Japan's prime minister signaled on Thursday that authorities would keep intervening to curb yen strength as sagging manufacturing confidence underscored the threat the currency poses to the fragile economic recovery.
A Reuters monthly poll that tracks the Bank of Japan tankan report showed manufacturing confidence dropped in September from August for the first time in nearly a year as firms struggled with the yen's rise to a 15-year high against the dollar.
Responding to concerns about the yen's rise, authorities intervened in markets on Wednesday for the first time in six years to knock the currency lower.
Bank of Japan money market data showed the yen-selling may have totaled up to 1.86 trillion yen ($21.7 billion), which would be a record for a single day.
Prime Minister Naoto Kan, who fended off a leadership challenge from a ruling party powerbroker this week, pointed on Thursday to more yen selling if needed.
"If rapid fluctuations in the yen harm Japanese firms' appetite for investing at home and push them to shift their factories overseas, that could further worsen job conditions and affect (our efforts) to overcome deflation," Kan said.
"I will take decisive steps if needed from now on as well," he told a business group.
Some currency traders believe the likelihood of another round of intervention would increase if the dollar slipped back below 85 yen. It’s now trading at 85.4 yen, having strengthened from around 83 yen before the intervention.
Kan, struggling to unify his party and facing a divided parliament, wants to be proactive in tackling the yen after winning the ruling party leadership race on Tuesday.
He is expected to reshuffle his cabinet soon but retain Yoshihiko Noda as finance minister.
"He (Kan) is trying to send a message of his party's solidarity. He is showing the strong intention of Japan to take decisive action through intervention," said Ayako Sera, market strategist at Sumitomo Trust & Banking.
A panel of junior lawmakers in the ruling Democratic Party of Japan (DPJ) urged the Bank of Japan to call an extraordinary meeting to ease policy and so support the government's efforts.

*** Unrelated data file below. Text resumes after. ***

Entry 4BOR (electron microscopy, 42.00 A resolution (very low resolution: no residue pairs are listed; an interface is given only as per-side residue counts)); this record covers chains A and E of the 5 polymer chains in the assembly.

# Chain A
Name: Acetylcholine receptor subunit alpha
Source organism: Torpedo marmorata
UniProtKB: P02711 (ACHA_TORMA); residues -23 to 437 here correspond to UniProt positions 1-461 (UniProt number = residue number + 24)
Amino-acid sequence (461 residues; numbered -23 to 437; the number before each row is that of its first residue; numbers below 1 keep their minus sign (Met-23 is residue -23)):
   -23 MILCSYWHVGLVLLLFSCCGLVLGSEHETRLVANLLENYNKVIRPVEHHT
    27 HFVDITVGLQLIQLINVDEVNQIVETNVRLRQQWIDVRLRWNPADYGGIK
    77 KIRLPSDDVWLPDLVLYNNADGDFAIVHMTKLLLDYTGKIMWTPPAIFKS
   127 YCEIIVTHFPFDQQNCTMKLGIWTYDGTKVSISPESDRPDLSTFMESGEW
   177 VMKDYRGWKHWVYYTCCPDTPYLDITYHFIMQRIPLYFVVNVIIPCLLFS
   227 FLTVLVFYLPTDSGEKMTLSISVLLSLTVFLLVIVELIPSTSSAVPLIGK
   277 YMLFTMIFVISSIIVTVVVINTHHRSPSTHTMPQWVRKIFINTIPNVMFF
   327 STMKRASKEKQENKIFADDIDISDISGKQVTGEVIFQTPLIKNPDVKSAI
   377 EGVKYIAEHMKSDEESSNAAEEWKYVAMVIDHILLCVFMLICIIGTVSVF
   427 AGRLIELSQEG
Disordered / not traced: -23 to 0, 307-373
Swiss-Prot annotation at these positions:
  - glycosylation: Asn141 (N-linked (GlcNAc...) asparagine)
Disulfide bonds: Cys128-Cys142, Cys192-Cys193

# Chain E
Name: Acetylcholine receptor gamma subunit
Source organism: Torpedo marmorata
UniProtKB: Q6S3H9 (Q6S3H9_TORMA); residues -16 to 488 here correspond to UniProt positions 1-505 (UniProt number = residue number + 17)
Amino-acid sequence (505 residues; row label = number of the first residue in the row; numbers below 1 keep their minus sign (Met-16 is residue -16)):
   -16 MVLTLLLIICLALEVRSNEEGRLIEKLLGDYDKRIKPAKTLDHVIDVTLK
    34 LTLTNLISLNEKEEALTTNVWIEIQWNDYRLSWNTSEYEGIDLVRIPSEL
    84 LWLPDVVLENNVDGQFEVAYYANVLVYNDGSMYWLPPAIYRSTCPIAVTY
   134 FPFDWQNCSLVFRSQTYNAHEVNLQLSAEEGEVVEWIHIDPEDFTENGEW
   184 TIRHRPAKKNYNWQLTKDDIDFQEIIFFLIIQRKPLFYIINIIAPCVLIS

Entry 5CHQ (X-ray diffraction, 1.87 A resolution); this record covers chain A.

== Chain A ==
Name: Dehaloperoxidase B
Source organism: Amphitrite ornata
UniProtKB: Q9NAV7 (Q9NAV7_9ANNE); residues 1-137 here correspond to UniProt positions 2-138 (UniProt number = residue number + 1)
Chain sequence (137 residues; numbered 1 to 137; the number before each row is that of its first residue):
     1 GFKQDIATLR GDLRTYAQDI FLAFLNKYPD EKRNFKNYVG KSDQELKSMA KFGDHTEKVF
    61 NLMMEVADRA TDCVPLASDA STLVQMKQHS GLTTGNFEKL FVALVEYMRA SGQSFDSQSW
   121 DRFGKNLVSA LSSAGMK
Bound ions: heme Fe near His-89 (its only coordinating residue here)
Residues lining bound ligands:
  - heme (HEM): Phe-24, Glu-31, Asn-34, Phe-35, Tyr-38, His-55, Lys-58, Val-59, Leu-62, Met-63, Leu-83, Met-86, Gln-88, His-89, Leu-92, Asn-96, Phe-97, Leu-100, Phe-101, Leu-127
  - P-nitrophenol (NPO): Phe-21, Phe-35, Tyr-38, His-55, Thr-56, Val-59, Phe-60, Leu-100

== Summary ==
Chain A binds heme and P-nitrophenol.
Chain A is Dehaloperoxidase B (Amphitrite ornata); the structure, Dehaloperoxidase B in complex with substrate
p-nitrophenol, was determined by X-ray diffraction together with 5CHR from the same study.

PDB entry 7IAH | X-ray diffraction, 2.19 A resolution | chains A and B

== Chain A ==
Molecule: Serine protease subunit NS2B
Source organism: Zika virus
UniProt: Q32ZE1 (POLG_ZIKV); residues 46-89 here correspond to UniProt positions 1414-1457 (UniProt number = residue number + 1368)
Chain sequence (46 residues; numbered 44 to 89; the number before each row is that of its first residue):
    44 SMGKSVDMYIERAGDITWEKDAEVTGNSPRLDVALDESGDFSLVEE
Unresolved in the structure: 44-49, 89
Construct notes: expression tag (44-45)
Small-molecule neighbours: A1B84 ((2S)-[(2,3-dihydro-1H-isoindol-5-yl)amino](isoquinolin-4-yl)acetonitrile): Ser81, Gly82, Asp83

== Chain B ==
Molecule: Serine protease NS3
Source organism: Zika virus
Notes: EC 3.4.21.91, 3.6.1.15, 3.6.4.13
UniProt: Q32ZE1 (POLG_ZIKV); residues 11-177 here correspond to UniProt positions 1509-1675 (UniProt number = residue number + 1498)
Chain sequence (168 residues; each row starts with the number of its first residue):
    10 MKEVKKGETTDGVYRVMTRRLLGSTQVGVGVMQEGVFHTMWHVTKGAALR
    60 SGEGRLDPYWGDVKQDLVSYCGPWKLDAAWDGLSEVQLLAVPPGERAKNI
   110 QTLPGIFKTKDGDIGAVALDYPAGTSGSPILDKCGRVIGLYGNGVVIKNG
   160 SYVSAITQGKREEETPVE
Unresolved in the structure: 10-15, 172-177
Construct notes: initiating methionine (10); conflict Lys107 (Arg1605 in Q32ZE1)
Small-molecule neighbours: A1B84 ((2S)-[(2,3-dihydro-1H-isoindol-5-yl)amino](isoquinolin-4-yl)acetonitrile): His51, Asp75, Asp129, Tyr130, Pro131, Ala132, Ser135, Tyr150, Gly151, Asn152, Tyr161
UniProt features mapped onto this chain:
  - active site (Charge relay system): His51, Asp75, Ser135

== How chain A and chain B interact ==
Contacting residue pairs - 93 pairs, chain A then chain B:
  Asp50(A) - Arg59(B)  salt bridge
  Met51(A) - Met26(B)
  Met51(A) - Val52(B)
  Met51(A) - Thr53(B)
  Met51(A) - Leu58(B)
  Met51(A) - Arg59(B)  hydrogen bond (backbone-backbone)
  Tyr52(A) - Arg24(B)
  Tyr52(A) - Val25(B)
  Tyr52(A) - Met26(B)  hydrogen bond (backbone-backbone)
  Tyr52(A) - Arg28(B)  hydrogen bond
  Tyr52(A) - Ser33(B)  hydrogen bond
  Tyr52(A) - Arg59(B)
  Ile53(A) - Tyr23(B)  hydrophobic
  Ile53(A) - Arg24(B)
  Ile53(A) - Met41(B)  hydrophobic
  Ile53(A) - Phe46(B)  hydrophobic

Central bank sources have said the authority has no plan to call an emergency meeting but is ready to act at its next scheduled meeting in early October if the economic recovery remains under threat.
The panel suggested the BOJ increase its buying of Japanese government bonds, although BOJ Governor Masaaki Shirakawa reiterated his opposition to the idea.
"We hardly observe the fact that massive expansions in central bank balance sheets result in an increase in inflation in advanced economies," Shirakawa said in a conference speech.
Shirakawa told a securities dealers' gathering later on Thursday that the BOJ would take timely action as needed and keep providing ample funds to money markets.
In addition, sources familiar with the matter said on Wednesday the BOJ will not drain the money flowing into the economy as a result of the selling, indicating it plans to use the sold yen as a monetary tool to boost liquidity in the economy.
The intervention pushed the dollar more than 3 percent higher on Wednesday, a big move for a currency.
Japan faced some international criticism for its solo intervention. Since most advanced economies are grappling with slow growth at home, making exports an economic imperative, Japan's move heightened concerns countries would launch a round of competitive devaluations to support their own exports.
U.S. lawmaker Sander Levin, who chairs a congressional committee examining China's currency policy, blamed Beijing for Japan's "deeply disturbing" intervention.
But Kan faces domestic pressure for more action on the yen.
"The dollar has recovered to about 85 yen now after the government and Bank of Japan intervened yesterday, and we want them to continue taking strong action to reverse the yen's strength," Toshiyuki Shiga, chairman of the Japan Automobile Manufacturers Association (JAMA), told a news conference.
"A dollar of 85 or 90 yen is not a level at which job losses can be prevented in Japan," he added.
Japan's economic recovery from the global crisis has faltered with export growth slowing down. Signs the U.S. recovery is also stuttering have added to Tokyo's concerns.
Underlining those concerns, the Reuters Tankan survey, which has a 95 percent correlation with the BOJ's closely watched quarterly tankan business sentiment survey, showed the manufacturers' sentiment index fell 5 points from August to plus 17, down for the first time since October 2009.
Still, the Reuters index has risen during the July-September quarter, suggesting the BOJ data due on out on Sept. 29 will also show a rise.
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